It’s natural to team up with a friend when you launch your venture — but should you?
You decide to start a business. You’re excited. You’re motivated. You’re dreaming big dreams. And you’re also really nervous — so you decide uncertainty loves company and ask a friend to be your partner.
In business things often get complicated. Difficult, impersonal decisions constantly need to be made in the name of creating the best future for the company. Many entrepreneurs that start a business with a friend wind up with broken finances and ruined friendships.
In fact, if you hedge your business decisions on the wisdom of statistics alone, stoically ignoring your friend’s frantic excitement about “this cool business idea” seems to be the safest route.
Heartless, yes, but a Harvard Business School study showed that among technology founders the group that is made up of friends proved to be the most unstable, with a founder turnover rate of nearly 30%.
Surprisingly, the group composed of total strangers fared better. Add to that the even gloomier 9-out-of-10 failure rate of startups in general, and you could begin to wonder why you would even consider starting a business with a friend.
In fact, it’d be entirely safer to stay in the comfort of your day job and preserve your friendships, right?
Wrong. What if you dream up a great business idea and your gut says you need your talented friend to help turn it into a stellar success?
My advice: Ignore the statistics. With my best friend I grew my last business, Case Escape, to over $160,000 in revenue in our first year alone. And it’s continued to grow.
You can do it too, but first you need a strong foundation for how to manage your newly complicated relationship. Even more importantly, you need to establish ground rules and get a few things in writing before you start.
Before starting a business with your friend, ask yourself these crucial eight questions.
1. Do you share the same business goals?
It’s a major red flag if you want to build a lifestyle business that could last decades and your friend wants to create a high-growth business that could be acquired within a year or two. These fundamental differences in growth strategies would without doubt lead to conflict.
2. Do you share the same values?
Just like dating, if your friend (and potential business partner) has a drastically different set of value and beliefs, think twice about mixing your finances and futures together.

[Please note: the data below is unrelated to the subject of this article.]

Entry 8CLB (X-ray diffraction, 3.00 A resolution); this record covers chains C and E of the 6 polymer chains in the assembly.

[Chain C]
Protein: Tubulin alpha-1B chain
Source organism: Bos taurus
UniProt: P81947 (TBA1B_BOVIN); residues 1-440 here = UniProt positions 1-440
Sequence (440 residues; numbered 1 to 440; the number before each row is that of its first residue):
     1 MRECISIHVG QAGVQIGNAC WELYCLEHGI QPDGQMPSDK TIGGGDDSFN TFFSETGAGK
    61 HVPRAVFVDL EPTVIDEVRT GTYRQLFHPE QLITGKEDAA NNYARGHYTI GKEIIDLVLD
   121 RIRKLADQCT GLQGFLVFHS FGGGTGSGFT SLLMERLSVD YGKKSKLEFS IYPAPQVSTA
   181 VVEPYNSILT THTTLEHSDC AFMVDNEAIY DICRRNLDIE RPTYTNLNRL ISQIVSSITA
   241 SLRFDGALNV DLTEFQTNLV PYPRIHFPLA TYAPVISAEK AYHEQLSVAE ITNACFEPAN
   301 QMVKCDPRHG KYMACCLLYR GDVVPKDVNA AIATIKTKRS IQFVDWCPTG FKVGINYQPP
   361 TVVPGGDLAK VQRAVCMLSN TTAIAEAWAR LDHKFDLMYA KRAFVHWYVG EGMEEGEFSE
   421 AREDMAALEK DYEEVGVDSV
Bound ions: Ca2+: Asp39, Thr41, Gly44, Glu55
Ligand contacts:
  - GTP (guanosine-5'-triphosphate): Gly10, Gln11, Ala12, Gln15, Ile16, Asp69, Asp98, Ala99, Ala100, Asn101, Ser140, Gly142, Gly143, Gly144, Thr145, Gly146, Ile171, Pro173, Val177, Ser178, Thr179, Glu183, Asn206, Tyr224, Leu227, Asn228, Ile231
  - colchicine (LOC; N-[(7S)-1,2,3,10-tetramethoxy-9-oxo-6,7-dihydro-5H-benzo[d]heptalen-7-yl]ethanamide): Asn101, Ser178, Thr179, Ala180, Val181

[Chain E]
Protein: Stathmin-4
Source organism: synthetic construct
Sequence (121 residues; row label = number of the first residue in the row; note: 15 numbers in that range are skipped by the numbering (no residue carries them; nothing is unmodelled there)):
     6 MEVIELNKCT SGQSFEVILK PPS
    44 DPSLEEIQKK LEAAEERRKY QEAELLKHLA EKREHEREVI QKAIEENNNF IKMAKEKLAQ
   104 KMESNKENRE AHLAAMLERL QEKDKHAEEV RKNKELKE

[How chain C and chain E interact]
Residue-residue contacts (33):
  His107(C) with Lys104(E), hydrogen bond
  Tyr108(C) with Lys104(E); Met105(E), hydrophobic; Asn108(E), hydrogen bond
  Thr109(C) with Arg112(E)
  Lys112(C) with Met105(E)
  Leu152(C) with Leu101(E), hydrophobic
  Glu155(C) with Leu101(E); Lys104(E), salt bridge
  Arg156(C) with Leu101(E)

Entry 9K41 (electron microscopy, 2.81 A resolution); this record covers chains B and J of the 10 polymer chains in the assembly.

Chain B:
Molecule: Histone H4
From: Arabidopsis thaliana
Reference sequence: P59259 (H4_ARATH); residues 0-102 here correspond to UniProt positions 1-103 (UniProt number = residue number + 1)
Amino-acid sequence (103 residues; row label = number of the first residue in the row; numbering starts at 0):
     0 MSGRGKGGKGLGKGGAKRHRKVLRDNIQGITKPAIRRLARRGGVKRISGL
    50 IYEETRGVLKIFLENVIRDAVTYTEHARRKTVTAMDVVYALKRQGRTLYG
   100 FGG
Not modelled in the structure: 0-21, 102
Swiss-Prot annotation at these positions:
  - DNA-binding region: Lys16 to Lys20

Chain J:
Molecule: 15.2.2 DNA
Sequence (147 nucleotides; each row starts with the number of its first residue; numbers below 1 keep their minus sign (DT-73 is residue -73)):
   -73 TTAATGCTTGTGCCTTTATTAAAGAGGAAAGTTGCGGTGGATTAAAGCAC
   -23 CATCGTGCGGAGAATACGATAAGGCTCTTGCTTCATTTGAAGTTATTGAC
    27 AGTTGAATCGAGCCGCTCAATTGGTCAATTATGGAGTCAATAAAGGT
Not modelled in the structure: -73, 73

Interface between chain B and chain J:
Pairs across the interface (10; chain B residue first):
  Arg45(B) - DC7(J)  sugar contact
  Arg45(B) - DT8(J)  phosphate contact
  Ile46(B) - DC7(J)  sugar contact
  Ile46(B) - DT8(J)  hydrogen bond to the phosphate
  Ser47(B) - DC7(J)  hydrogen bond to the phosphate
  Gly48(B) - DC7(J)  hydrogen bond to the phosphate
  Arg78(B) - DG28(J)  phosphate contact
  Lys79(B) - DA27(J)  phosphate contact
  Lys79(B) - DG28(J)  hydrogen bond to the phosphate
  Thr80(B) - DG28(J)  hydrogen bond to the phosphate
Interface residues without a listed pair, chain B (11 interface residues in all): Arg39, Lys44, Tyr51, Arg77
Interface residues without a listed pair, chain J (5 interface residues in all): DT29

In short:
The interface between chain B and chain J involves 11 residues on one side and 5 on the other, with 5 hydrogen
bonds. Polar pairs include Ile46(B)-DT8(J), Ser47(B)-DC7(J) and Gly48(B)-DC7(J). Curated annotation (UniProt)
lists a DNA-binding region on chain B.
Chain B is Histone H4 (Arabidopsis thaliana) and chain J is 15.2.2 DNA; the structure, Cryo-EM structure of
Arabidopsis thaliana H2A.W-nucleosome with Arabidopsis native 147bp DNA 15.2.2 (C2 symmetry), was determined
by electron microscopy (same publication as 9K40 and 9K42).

3. Do your skill sets complement each other?
Make sure you’re starting a business with your friend because it would truly benefit you both, not just because you spend a lot of time together and you think it will be fun.
4. Do your work habits align?
Be sure that you have mutual times you can work together on your business, especially while it’s getting started and during a time period when you’re both likelyholding onto your day jobs.
5. What is your default strategy for resolving conflicts?
If you argue a lot as friends… chances are, that tendency will carry over into your business.
6. Which specific roles and responsibilities should each business partner assume?
Clearly define your complementary roles and make sure they engage both of your interests.
7. How stable are your personal lives?
You don’t want to start a business with a friend who plans on selling their belongings and traveling the world for the foreseeable future.
8. Are you both willing to follow each other’s direction when the subject matter expert speaks?
Be sure you can both handle constructive criticism, and know when to trust your partner’s judgement.
Good friends starting and running a business together often don’t often result in a happy ending. Failed partnerships do happen, and lead to damaged friendships… or even end up with former partners not being friends at all.
After some serious consideration, brainstorming, and weighing the pros and cons, if both your business idea and idea of involving your friend as a partner come out as a positive, then you may need to risk failure and your friendship in order to get your business off the ground.